I have been commenting on the battle brewing between trademarks and search engines of late. The increasing suits against search engines that involve misuse of a particular TM or brand will create a major shift in the revenue structure for search engines.
My take is that by the time search engines coordinate a fair revenue sharing model, there will be a way TM/brands can bypass a search engine to advertise altogether.
I think there's an elephant in the room and nobody wants to address it, well I will. In my posts I have been curious as to how much revenue from search engines is derived from brands/trademarks, I got my answer from a Pondering Primate reader.
From a study done by NameProtect last Fall. The statistics are very astonishing.
Accoring to NameProtect's Study
NameProtect Inc.®, a digital brand protection and Internet intelligence company, today released the results of an analysis of paid search engine listings whichinclude textual advertisements within standard search engine results.
The results—which analyzed search listings at search engines Google®and Yahoo!®for the top global trademarks—revealed extensive third party advertising on these trademarked terms, with close to half of the paid listings promoting a good or service that was either competitive in nature or involved a potential unlicensed or counterfeit use of the trademark.
The analysis was conducted using NameProtect’s newly launched AdTracker monitoring service, which monitors paid search listings across multiple searchengines on a subscription basis.
Because search engine results are a key way in which consumers find products and services online,the findings of this new NameProtect study should serve as a strong wake up call for major brand holding companies,” said Mark McLane, chief executive officer of NameProtect. “This activity, if leftunchecked, could have a very large impact on the strength of the trademarks involved and the overall visibility these companies have with their customers in the online world.”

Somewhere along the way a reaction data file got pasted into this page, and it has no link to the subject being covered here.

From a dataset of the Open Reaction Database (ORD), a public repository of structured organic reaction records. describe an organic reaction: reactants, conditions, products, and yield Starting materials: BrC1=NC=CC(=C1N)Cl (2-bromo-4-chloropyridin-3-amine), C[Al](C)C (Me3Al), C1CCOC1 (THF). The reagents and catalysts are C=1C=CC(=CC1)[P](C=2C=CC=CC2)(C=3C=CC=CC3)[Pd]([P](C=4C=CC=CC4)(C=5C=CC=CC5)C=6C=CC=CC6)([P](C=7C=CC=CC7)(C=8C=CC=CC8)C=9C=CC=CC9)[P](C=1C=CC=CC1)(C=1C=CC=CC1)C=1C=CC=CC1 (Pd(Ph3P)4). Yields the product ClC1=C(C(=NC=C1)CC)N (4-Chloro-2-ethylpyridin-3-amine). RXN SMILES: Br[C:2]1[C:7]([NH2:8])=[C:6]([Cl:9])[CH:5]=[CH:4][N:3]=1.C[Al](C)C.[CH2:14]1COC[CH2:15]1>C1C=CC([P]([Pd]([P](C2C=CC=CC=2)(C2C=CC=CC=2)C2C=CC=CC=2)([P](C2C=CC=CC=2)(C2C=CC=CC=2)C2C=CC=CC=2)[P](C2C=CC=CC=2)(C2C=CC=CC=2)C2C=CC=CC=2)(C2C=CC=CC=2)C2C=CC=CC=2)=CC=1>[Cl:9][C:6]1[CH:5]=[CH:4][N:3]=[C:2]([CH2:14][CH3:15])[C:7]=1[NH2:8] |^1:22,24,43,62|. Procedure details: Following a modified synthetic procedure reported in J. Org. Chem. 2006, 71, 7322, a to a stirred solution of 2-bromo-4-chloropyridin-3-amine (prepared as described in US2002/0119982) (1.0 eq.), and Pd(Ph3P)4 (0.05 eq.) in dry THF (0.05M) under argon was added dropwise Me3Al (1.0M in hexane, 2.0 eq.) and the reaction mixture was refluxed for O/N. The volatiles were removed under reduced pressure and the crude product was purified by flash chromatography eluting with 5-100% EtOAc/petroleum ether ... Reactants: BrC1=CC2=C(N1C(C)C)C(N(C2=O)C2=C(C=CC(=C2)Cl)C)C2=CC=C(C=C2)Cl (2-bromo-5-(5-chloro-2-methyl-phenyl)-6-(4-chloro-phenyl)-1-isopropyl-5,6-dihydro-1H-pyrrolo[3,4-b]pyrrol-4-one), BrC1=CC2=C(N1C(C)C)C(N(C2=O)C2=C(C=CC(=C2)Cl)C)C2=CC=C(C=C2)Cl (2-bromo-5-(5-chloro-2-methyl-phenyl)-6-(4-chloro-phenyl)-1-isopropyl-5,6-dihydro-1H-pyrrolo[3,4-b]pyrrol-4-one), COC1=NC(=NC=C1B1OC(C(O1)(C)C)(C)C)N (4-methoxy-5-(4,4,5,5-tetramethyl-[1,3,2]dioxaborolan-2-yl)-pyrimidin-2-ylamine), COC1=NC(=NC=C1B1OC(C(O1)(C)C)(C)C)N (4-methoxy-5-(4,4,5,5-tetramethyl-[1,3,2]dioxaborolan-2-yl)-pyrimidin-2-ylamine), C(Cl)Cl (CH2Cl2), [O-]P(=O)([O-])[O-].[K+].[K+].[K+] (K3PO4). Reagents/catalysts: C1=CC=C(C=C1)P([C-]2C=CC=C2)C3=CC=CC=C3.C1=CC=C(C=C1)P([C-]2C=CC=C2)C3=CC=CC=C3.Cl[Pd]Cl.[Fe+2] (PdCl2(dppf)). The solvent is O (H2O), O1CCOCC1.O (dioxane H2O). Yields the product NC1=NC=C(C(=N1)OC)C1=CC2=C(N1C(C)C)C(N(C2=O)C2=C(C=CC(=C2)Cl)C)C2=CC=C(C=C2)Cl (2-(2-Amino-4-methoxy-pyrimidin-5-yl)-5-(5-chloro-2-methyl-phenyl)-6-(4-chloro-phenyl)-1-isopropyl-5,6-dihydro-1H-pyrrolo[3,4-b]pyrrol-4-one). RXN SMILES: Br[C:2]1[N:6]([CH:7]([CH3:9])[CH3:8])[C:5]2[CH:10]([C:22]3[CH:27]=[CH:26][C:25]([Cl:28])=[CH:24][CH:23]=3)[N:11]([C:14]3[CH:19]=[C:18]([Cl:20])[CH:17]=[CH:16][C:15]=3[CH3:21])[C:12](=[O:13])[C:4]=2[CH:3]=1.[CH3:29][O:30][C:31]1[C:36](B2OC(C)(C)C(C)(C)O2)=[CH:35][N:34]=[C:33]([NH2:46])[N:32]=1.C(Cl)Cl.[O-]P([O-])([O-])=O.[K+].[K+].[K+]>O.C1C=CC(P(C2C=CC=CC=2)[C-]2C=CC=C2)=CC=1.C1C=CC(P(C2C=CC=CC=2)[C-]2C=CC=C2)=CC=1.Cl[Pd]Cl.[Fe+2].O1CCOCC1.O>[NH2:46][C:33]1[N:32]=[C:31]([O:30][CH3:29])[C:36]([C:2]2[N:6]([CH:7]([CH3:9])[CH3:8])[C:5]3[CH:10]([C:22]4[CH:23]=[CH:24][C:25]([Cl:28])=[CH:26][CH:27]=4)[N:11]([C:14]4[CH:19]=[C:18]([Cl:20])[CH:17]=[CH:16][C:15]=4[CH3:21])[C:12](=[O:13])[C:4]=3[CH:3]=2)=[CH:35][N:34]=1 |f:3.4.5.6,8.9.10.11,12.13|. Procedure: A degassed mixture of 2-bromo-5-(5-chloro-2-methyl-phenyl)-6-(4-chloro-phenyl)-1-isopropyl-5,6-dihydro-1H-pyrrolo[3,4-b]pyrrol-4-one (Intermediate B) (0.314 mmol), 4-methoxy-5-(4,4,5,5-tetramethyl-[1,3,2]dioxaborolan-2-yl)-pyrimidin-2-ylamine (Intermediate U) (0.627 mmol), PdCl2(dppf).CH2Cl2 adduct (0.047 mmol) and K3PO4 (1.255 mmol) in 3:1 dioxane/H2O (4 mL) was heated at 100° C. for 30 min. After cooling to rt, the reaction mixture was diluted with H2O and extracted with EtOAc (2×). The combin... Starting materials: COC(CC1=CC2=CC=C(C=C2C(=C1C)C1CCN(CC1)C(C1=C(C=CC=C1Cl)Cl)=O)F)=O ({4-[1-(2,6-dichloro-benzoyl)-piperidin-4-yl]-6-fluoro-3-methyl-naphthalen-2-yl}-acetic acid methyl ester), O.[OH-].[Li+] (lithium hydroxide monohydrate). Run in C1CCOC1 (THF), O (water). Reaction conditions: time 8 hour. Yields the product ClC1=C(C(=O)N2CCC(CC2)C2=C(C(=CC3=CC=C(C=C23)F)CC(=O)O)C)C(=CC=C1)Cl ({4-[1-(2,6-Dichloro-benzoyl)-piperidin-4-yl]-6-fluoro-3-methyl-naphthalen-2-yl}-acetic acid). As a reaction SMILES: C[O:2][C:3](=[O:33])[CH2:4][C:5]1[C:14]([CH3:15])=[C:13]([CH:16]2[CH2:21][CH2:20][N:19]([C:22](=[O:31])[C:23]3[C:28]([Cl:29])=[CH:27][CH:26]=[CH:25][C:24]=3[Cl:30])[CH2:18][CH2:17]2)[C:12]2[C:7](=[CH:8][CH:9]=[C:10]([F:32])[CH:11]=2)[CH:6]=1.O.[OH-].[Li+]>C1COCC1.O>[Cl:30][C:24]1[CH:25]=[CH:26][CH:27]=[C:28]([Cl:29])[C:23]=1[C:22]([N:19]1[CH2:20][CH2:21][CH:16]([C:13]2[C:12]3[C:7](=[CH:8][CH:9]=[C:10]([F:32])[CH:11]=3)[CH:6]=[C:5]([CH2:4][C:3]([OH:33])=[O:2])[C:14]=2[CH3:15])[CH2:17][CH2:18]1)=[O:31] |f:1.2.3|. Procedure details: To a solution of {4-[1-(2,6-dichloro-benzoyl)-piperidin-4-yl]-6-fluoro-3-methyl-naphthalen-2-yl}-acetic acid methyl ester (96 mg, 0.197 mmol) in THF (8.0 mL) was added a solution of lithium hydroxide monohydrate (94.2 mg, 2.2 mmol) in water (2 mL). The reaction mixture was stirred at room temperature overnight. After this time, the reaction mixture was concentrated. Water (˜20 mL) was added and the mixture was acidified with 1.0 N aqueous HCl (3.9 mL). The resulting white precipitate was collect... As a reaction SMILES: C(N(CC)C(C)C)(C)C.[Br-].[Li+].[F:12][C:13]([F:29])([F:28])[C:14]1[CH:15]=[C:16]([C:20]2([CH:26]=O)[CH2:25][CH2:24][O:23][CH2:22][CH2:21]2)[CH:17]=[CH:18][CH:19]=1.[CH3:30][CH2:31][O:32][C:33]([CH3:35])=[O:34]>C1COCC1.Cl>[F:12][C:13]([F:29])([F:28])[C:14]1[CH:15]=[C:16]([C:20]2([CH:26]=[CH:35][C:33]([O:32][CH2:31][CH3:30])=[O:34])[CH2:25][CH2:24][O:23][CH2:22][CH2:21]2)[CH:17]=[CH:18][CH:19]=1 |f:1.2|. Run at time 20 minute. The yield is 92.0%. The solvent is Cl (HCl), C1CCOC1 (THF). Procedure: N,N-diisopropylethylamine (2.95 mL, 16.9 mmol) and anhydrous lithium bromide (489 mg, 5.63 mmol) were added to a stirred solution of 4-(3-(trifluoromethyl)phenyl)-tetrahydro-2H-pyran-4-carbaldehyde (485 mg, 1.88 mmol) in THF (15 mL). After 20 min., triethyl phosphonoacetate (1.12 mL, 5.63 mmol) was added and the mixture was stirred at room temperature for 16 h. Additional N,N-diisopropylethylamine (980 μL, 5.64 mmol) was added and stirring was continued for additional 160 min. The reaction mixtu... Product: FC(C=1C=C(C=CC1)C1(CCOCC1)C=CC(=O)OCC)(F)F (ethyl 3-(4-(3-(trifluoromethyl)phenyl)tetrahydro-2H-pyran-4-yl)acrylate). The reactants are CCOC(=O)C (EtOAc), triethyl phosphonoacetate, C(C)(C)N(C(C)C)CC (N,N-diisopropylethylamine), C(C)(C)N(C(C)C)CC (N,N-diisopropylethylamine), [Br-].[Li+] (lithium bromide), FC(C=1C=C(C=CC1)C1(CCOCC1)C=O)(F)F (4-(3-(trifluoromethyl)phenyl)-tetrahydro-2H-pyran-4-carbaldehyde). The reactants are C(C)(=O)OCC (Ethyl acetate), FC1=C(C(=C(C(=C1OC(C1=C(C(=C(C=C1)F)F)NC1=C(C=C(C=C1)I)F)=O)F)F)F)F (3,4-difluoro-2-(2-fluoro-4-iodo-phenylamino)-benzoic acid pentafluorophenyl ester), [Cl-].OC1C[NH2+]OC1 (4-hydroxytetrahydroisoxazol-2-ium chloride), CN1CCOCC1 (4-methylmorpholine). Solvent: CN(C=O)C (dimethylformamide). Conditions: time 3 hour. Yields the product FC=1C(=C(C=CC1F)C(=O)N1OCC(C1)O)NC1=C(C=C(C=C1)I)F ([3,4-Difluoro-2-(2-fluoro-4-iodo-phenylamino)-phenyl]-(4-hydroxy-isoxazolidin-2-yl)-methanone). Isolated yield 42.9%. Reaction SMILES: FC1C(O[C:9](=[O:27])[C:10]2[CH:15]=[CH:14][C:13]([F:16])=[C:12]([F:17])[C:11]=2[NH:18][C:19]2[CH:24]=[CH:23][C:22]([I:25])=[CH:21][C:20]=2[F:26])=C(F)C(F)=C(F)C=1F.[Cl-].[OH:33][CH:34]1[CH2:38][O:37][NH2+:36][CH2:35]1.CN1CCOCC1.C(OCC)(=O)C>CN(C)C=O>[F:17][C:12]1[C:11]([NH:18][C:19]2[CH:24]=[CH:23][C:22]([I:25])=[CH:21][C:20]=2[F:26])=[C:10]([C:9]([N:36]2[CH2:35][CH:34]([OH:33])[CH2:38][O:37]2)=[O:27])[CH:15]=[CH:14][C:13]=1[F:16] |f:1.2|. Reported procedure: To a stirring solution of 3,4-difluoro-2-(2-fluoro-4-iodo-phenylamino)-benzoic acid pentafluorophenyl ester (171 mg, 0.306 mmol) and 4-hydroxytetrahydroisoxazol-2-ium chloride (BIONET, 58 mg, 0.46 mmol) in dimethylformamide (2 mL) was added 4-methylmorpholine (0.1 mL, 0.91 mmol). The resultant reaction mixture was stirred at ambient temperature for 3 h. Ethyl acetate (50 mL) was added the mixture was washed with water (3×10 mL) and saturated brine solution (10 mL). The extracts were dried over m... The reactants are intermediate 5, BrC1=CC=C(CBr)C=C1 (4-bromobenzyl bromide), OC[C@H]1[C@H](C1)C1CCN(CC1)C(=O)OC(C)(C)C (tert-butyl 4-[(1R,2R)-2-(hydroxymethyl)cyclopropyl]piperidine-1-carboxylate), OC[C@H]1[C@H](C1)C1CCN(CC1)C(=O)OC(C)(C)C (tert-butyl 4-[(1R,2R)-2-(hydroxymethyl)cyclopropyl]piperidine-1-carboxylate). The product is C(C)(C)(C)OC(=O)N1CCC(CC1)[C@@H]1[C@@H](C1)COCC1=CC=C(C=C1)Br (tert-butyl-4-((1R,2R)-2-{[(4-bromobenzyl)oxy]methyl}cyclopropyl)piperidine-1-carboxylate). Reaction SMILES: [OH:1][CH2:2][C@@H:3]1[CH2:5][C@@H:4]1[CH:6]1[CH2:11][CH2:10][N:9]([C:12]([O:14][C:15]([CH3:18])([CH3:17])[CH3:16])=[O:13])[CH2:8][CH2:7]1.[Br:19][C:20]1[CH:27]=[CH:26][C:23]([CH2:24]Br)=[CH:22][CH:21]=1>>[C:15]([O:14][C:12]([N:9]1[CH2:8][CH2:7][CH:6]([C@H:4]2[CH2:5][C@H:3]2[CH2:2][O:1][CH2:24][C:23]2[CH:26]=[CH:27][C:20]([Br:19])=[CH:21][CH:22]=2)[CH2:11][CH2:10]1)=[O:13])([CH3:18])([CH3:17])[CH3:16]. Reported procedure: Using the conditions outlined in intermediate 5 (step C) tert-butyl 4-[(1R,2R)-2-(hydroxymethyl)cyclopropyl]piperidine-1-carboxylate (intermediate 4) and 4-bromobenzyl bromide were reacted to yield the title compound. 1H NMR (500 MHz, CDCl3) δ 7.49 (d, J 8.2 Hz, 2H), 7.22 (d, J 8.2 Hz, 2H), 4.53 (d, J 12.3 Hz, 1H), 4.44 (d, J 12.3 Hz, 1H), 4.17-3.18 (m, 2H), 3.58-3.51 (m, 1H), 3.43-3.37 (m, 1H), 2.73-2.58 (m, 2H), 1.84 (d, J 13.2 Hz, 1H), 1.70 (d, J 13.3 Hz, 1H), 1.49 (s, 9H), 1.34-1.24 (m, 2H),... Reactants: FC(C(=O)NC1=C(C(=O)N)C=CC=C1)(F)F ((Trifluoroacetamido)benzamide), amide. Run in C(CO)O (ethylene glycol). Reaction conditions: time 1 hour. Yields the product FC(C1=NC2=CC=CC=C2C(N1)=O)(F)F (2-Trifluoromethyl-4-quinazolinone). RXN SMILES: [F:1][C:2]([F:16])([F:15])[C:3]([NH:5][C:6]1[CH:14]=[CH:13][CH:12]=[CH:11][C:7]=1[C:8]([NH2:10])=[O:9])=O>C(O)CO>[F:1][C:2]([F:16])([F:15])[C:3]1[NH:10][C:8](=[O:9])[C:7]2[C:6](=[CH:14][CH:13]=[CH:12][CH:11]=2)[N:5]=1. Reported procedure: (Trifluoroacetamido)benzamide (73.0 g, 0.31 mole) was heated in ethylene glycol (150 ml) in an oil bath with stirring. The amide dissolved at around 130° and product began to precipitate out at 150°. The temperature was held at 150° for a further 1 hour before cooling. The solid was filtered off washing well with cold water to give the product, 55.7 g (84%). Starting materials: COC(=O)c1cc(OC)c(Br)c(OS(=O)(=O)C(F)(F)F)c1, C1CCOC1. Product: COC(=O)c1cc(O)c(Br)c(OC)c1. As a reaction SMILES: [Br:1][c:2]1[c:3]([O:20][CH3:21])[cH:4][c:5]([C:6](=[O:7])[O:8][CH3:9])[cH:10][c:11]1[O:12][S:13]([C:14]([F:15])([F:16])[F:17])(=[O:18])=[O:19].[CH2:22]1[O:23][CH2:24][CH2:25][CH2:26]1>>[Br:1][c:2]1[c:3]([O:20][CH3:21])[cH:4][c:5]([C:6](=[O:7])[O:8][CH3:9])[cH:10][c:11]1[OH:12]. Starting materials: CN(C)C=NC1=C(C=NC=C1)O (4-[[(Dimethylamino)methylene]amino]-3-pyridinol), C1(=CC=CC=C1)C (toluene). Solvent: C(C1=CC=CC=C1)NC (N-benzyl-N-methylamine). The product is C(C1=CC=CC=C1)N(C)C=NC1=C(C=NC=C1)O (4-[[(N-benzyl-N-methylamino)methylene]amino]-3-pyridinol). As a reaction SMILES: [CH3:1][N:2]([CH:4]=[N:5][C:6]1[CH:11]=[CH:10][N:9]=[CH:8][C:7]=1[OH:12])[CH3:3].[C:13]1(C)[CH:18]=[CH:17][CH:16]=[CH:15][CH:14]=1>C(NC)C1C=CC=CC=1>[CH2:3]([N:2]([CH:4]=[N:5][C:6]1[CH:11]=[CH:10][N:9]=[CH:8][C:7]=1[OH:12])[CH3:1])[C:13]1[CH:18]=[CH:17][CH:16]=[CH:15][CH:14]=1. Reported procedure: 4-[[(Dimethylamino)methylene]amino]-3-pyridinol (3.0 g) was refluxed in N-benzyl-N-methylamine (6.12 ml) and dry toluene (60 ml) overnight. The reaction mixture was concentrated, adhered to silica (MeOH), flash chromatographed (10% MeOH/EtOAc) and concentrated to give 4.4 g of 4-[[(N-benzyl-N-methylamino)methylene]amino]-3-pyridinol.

NameProtect analyzed search results at search leaders Google and Yahoo on the trademarked term associated with each of the Top 100 Brands during week of August 2, 2004.
Analysis of the 1056 paid listings included the following:• 92% of the Top 100 Brands have third parties buying their identical trademark for paid search advertisements •
There were an average of 10.56 paid listings included in the results for each of the Top 100 Brands •
98% of the paid listings included the Top 100 Brand in the text (title or description) of the advertisement
This last finding--involving extensive use of the trademark in the text of the third party paidlistings—is of particular note, as the use of the trademark in the actual advertisement is often a critical factor in determining whether the listing violates the trademark rights of the affected company.
These results should leave no doubt in the mind of brand holding companies that paid searchlistings are having a significant impact on their trademarks, revenues, and overall enterprise value,”indicated Mr. McLane